Pure Michigandering

With the following disclaimers: that I am an Ohioan by origin, that I’ve never attended a camp or college in Michigan, that I don’t own a cottage or condo ‘up North,’that I’ve crossed the Mackinac Bridge only once, that I still have to check how to spell Mackinac vs. Mackinaw, that I’ve never been trout fishing in the U.P, and that it’s taken me a decade to adopt Michigan as my present state and Detroit as. . . well, sorta my kinda town...I submit to you that I’ve come to understand what Michiganians -- or Michiganders (?) and even some Yoopers out there are talking about when they tell you what makes Michigan so peculiarly Michigan.

Off the top of my head, (and with no particular order in mind) here’s my short list:

Sweet,tart, dark,light, cherries are Michigan’s signature crop and ubiquitous fruit. Come to Michigan for cherries in salads, cherries in salsa, cherries in bread, cherry lemonade, cherry wine, cherry picking everywhere you can possibly get ‘em. World’s largest cherry pie pan, with a 17,420-pound capacity is on display in Traverse City, home of the National Cherry Festival.  Absolute Michigan!

Myohmy, Cherry Pie (slightly burnt!)

Fast Drivers own the road in Michigan. 
Watch for them. They know where they’re going, and they use colorful hand signals when vexed. Best to stay out of their way.

  (Well, perhaps not this fast). MotorSports Hall of Fame cars on display, Dream cruisin' at the Detroit Science Center
Sure sign of recovery: a Ford concept car makes its appearance sportying scramble pattern camouflage.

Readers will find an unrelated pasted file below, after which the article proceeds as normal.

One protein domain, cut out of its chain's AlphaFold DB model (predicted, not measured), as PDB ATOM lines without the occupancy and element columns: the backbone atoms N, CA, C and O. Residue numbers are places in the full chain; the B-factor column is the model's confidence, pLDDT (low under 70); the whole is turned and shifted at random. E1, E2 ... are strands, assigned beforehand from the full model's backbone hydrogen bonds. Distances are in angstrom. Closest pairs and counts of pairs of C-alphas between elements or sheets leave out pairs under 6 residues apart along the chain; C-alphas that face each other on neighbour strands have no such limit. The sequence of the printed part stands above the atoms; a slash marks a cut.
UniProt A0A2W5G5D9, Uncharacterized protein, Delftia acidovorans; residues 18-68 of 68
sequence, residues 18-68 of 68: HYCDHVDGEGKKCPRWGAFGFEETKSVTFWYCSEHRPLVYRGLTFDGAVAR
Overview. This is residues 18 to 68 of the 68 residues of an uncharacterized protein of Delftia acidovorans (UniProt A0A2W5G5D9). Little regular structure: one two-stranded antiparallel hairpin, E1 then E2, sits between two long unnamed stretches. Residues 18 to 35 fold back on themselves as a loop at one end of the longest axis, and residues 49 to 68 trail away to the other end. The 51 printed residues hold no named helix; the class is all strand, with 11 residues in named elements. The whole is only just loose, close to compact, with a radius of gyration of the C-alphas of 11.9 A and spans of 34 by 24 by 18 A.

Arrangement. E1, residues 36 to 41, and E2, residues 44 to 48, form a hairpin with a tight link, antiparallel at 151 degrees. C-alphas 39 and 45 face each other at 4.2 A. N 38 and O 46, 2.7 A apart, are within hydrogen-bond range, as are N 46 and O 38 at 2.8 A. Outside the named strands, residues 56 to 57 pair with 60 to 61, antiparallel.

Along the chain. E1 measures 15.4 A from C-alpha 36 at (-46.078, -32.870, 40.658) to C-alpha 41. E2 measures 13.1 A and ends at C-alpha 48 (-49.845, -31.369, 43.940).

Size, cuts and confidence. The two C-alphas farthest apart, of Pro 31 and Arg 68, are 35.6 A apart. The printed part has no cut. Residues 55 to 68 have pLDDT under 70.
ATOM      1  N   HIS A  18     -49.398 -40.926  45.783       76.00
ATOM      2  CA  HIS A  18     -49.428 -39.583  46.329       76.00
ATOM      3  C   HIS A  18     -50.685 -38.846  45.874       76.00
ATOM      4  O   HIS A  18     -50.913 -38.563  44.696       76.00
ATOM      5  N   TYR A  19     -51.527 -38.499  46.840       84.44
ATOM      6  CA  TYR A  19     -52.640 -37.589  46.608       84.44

Michigan Turns
Where else but Michigan do you turn right to make a U-turn to go left? Drives me and my GPS crazy.

Coney Islands, the chili-dogs. 
What I would give right now for a coney smothered in raw onions -- not much. Coney Islands (known in New York as Michigan-style hot dogs) are legendary in Detroit. Coney Island restaurants, found in abundance, serve cheap and plentiful greasy-spoon diner food, Mediterranean-style, and according to Chowhound, are predominantly owned and operated by Albanians - and Chaldeans. (If you must go, order the Greek salad. It's still a pretty good deal.) Fancy Mag

John King's Books
You can't be in a hurry here. Over a million rare and used and well-used books spill off the shelves on four dusty floors of an old glove factory, standing as a Detroit landmark visible from the freeway.  For the real treasures of John King's Rare and Used Books, you need a secret handshake and an escorted trip to the "back room."  A mecca for readers and collectors who love the thrill of the hunt. 

John King, himself.

Hitsville, U.S.A. 
Home of Motown Records and the world-famous Studio A, still stands on West Grand Boulevard, like oooo baby, baby, sunshine on a cloudy day. 

The Heidelberg Project
Twenty-five years ago, artist Tyree Guyton picked up a paint brush and a broom with the determination to clean up and transform vacant lots and abandoned houses in the heart of the city. Today the Heidleberg Project stands as an international symbol of the power of creativity to provoke thought, inspire action and heal communities.  

Artist, Tyree Guyton (candid shot on the street, taken with the artist's permission and a donation to the Project.)

The Ruins of Detroit.